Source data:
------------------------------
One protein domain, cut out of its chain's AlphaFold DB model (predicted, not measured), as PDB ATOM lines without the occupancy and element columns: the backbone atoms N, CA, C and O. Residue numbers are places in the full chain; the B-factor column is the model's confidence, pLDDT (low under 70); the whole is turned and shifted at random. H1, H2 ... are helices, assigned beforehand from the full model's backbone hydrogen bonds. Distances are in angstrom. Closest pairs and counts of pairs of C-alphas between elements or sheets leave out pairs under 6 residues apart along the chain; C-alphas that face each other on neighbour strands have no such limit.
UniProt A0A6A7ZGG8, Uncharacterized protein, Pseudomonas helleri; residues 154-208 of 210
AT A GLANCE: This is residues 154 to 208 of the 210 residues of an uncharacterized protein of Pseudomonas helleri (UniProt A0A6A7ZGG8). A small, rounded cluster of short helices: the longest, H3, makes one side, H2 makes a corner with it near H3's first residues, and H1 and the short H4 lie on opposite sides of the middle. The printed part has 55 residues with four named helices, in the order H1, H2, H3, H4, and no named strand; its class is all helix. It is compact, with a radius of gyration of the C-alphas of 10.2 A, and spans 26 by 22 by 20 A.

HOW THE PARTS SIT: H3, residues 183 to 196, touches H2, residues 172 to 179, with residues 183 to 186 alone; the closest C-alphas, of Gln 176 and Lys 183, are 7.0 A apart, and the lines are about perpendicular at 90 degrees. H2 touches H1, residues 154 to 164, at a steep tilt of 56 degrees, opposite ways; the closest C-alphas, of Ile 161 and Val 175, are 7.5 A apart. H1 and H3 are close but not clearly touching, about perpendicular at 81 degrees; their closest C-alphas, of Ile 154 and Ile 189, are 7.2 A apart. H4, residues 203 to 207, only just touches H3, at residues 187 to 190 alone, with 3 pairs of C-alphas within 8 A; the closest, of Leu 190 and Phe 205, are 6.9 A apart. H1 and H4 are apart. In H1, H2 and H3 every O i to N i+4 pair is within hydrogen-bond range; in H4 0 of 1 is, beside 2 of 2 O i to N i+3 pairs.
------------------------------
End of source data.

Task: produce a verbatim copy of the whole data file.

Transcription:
One protein domain, cut out of its chain's AlphaFold DB model (predicted, not measured), as PDB ATOM lines without the occupancy and element columns: the backbone atoms N, CA, C and O. Residue numbers are places in the full chain; the B-factor column is the model's confidence, pLDDT (low under 70); the whole is turned and shifted at random. H1, H2 ... are helices, assigned beforehand from the full model's backbone hydrogen bonds. Distances are in angstrom. Closest pairs and counts of pairs of C-alphas between elements or sheets leave out pairs under 6 residues apart along the chain; C-alphas that face each other on neighbour strands have no such limit.
UniProt A0A6A7ZGG8, Uncharacterized protein, Pseudomonas helleri; residues 154-208 of 210
AT A GLANCE: This is residues 154 to 208 of the 210 residues of an uncharacterized protein of Pseudomonas helleri (UniProt A0A6A7ZGG8). A small, rounded cluster of short helices: the longest, H3, makes one side, H2 makes a corner with it near H3's first residues, and H1 and the short H4 lie on opposite sides of the middle. The printed part has 55 residues with four named helices, in the order H1, H2, H3, H4, and no named strand; its class is all helix. It is compact, with a radius of gyration of the C-alphas of 10.2 A, and spans 26 by 22 by 20 A.

HOW THE PARTS SIT: H3, residues 183 to 196, touches H2, residues 172 to 179, with residues 183 to 186 alone; the closest C-alphas, of Gln 176 and Lys 183, are 7.0 A apart, and the lines are about perpendicular at 90 degrees. H2 touches H1, residues 154 to 164, at a steep tilt of 56 degrees, opposite ways; the closest C-alphas, of Ile 161 and Val 175, are 7.5 A apart. H1 and H3 are close but not clearly touching, about perpendicular at 81 degrees; their closest C-alphas, of Ile 154 and Ile 189, are 7.2 A apart. H4, residues 203 to 207, only just touches H3, at residues 187 to 190 alone, with 3 pairs of C-alphas within 8 A; the closest, of Leu 190 and Phe 205, are 6.9 A apart. H1 and H4 are apart. In H1, H2 and H3 every O i to N i+4 pair is within hydrogen-bond range; in H4 0 of 1 is, beside 2 of 2 O i to N i+3 pairs.